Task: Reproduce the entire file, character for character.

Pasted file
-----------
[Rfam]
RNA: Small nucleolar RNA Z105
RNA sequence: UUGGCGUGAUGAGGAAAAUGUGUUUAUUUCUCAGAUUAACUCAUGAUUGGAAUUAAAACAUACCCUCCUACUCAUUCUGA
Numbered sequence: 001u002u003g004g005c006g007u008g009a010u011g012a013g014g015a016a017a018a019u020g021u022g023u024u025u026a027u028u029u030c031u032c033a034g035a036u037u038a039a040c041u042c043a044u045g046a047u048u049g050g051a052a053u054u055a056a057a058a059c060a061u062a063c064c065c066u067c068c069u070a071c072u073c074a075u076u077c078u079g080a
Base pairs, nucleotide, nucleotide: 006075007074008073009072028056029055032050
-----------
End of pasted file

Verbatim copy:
[Rfam]
RNA: Small nucleolar RNA Z105
RNA sequence: UUGGCGUGAUGAGGAAAAUGUGUUUAUUUCUCAGAUUAACUCAUGAUUGGAAUUAAAACAUACCCUCCUACUCAUUCUGA
Numbered sequence: 001u002u003g004g005c006g007u008g009a010u011g012a013g014g015a016a017a018a019u020g021u022g023u024u025u026a027u028u029u030c031u032c033a034g035a036u037u038a039a040c041u042c043a044u045g046a047u048u049g050g051a052a053u054u055a056a057a058a059c060a061u062a063c064c065c066u067c068c069u070a071c072u073c074a075u076u077c078u079g080a
Base pairs, nucleotide, nucleotide: 006075007074008073009072028056029055032050